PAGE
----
ITB Offseason Recap: Birds Safeties Remain Question Mark
[Editor’s Note: This is the sixth in a series of stories by Andrew DiCecco on InsideTheBirds.com recapping the Eagles offseason and looking to the 2022 season. Today’s story focuses on the biggest area of concern on defense.]
As I scanned the Eagles’ roster for areas of concern, I was reminded just how drastically the offense and defense has seemingly improved over the course of one offseason.
On Monday, I closely examined the offense and eventually came to a decision on which area was the biggest concern, but finding a flaw defensively isn’t as straightforward.
All three levels have undergone a much-needed renovation.
Perhaps the most obvious answer would be the team’s annually underwhelming linebacker unit, often comprised of late-round dart throws and discarded veterans.
Each season, the second level is decisively overmatched and always accentuated in defeat.
However, the team added veteran pass-rush stalwart Haason Reddick and intangible-laden former Charger Kyzir White in free agency, in addition to landing a prospect many believe to be the steal of April’s draft in third-round linebacker Nakobe Dean.
Combined with pleasantly surprising fourth-year pro T.J. Edwards, the Eagles might well have their most formidable group of linebackers in quite some time.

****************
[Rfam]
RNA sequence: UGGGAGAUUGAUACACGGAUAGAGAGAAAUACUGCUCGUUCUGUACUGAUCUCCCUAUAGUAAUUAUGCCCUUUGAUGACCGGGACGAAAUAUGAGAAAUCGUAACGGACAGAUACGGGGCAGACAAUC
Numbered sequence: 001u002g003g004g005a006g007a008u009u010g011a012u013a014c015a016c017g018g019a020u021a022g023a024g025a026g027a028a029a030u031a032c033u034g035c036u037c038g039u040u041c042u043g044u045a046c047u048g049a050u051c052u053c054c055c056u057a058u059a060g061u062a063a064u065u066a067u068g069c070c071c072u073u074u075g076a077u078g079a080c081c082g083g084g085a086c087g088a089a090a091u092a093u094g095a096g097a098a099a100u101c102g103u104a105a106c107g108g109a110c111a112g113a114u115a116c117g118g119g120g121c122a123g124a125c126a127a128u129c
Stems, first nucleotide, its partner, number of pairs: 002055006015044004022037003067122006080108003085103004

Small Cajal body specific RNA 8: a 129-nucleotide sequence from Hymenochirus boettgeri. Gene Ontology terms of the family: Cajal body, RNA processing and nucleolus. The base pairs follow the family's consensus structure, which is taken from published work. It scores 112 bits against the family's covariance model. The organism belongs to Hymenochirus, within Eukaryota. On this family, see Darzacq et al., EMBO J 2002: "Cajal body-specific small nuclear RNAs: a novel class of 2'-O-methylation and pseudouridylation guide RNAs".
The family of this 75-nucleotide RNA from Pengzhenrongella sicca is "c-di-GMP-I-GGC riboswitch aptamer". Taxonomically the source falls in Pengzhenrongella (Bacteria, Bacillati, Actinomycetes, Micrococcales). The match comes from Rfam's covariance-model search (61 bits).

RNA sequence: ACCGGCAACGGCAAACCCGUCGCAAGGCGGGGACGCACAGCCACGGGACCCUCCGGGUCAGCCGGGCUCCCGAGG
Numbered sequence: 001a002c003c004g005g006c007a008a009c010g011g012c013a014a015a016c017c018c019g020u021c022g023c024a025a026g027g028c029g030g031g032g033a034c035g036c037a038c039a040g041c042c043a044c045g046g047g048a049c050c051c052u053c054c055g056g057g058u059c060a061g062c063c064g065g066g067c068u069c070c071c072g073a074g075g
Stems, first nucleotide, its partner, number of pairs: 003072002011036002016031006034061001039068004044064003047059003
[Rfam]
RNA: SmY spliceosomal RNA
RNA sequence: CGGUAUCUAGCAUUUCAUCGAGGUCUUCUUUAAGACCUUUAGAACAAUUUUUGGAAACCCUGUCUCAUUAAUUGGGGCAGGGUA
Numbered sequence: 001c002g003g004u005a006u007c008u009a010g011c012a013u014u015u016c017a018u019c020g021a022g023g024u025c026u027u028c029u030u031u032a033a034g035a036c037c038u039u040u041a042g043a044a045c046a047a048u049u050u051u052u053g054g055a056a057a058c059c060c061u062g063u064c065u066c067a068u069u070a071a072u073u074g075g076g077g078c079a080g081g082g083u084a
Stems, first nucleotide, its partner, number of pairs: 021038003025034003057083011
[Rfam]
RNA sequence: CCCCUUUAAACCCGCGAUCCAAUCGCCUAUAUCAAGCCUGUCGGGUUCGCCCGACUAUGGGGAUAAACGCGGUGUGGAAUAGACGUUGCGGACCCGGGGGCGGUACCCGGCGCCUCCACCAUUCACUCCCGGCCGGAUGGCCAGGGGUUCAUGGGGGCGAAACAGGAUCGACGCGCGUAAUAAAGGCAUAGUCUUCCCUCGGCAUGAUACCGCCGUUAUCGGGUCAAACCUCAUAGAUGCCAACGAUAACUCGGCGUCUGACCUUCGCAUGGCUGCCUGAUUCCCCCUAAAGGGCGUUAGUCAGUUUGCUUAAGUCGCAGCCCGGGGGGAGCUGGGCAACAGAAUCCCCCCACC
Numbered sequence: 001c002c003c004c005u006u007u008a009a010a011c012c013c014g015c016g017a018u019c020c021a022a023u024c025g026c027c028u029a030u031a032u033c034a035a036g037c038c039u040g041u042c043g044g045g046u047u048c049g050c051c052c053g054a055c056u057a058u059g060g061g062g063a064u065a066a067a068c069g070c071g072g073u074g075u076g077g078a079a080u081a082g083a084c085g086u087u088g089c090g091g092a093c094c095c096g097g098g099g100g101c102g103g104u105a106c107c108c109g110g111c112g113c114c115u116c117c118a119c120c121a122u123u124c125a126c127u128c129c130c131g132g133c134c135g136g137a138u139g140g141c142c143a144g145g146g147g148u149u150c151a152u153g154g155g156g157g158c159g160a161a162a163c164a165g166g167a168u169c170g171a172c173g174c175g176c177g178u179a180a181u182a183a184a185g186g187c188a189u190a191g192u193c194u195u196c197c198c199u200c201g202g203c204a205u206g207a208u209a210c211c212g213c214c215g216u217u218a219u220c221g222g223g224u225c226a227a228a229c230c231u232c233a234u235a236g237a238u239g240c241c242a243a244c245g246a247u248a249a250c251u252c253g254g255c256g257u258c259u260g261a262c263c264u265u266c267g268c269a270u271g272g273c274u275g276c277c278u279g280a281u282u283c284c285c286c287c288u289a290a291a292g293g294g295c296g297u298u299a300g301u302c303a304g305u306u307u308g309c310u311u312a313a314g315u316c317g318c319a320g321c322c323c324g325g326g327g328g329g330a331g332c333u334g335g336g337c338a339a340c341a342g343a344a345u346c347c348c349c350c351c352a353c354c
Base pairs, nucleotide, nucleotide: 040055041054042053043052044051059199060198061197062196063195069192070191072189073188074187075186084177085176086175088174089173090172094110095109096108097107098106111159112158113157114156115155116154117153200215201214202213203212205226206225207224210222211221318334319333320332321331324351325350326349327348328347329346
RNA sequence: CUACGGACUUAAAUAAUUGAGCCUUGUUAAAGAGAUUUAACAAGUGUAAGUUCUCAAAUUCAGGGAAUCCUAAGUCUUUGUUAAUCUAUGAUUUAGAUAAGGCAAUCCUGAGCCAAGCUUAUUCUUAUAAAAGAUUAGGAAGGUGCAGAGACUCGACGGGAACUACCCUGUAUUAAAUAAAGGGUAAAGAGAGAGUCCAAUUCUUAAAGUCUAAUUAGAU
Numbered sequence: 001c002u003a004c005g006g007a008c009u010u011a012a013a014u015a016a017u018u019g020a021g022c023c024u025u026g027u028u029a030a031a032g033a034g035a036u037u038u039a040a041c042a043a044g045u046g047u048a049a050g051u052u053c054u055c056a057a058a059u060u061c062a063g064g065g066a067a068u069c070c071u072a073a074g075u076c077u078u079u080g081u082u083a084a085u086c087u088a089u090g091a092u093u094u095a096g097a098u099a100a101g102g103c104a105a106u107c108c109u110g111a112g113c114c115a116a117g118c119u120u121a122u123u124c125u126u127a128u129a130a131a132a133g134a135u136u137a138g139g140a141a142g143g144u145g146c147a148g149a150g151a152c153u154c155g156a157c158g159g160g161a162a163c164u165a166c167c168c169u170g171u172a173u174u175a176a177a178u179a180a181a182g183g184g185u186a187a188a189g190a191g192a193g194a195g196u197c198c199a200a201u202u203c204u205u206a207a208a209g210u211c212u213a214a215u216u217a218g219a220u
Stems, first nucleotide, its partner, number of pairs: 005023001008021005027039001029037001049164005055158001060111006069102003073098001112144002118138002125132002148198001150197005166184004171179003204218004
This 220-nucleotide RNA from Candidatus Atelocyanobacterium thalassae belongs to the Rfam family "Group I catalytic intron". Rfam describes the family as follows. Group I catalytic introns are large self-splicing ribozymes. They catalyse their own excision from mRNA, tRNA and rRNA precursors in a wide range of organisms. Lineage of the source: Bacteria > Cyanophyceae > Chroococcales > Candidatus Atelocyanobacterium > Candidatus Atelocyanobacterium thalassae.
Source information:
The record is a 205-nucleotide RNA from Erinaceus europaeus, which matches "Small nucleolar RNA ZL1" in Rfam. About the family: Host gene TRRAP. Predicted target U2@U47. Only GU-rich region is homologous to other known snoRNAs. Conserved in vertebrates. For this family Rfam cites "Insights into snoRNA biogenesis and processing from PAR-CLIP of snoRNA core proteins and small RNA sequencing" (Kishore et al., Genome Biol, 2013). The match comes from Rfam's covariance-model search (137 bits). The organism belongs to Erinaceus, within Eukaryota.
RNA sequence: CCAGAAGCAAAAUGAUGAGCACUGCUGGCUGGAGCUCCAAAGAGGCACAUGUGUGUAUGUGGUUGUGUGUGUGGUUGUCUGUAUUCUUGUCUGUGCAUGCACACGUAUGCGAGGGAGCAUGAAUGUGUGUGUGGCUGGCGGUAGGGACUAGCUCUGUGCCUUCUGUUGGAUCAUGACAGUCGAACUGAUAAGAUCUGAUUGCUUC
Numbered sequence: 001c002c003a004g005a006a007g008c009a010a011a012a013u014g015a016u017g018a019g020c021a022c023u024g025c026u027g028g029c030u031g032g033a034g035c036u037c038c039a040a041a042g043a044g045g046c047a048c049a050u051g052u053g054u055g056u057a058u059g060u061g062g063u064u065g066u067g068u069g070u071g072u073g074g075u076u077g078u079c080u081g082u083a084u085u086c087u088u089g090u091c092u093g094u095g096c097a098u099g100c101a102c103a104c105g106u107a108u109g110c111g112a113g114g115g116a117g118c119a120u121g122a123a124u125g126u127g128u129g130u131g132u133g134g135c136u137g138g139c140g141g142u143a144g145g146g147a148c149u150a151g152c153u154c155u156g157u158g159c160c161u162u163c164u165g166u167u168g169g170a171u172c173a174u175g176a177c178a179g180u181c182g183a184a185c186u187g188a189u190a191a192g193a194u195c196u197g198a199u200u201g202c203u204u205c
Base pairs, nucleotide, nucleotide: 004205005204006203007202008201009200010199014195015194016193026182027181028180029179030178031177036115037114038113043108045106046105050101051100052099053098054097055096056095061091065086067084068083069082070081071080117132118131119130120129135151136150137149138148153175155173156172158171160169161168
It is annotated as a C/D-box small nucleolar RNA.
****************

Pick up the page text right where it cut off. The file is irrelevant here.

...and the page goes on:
Though not as apparent on the surface, defensive end also came under my microscope before I ultimately pivoted.
Still, beyond 34-year-old Brandon Graham – coming off a torn Achilles, no less – and the relatively enigmatic Josh Sweat, the Eagles lack capable depth.
Sure, in theory, Derek Barnett – who has started 45 games for the Eagles over the past five seasons – should solidify the highly important third spot in the rotation, but the former first round pick is known more for his crippling on-field infractions than production.
Tarron Jackson, a 2021 sixth-round pick, is a deep rotational, high-motor effort player who’ll perennially have to scratch and claw his way onto the roster.
Given the scarcity behind Graham and Sweat, I have to believe the team’s reliance on the impact of Reddick and defensive tackle Milton Williams factors heavily into that decision.
As we navigate our way around the defense, that leaves us at safety.
The addition of Jaquiski Tartt initially clouded my decision, as the veteran brings a resume that includes 64 starts, but in reality the signing does little to move the needle.
The trio of Tartt and holdovers Anthony Harris and Marcus Epps, while experienced, conceivably leave the Eagles vulnerable in the middle of the secondary.
Tartt offers more athleticism and range than Harris and can fulfill the sorely-needed enforcer role, but both are largely one-dimensional veterans better suited for playing in the box, while the 26-year-old Epps represents the greatest potential.
Epps performed admirably last season, logging a career-high in snaps (505), but it remains to be seen how he’ll fare in the limelight.
Despite this, platooning three capable safeties with varied skill sets should mask most deficiencies and matchup concerns – and an improved pass-rush will also help — although I suspect there will be weeks where the group is visibly overmatched.
– Andrew DiCecco (@ADiCeccoNFL) is a Staff Reporter/Content Producer for InsideTheBirds.com.
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